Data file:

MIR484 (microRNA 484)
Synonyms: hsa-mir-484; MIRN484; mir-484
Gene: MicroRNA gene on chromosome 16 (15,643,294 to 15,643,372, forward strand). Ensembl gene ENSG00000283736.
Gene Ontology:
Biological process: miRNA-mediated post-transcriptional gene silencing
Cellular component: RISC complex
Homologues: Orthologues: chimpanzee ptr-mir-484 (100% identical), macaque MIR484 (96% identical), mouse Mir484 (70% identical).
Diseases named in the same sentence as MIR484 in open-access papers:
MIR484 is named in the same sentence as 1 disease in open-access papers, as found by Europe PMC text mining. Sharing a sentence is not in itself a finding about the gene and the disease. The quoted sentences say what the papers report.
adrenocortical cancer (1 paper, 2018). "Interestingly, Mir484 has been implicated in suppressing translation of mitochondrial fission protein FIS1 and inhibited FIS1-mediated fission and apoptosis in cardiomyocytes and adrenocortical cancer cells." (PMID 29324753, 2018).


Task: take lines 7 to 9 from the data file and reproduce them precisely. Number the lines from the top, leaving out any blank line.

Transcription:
Homologues: Orthologues: chimpanzee ptr-mir-484 (100% identical), macaque MIR484 (96% identical), mouse Mir484 (70% identical).
Diseases named in the same sentence as MIR484 in open-access papers:
MIR484 is named in the same sentence as 1 disease in open-access papers, as found by Europe PMC text mining. Sharing a sentence is not in itself a finding about the gene and the disease. The quoted sentences say what the papers report.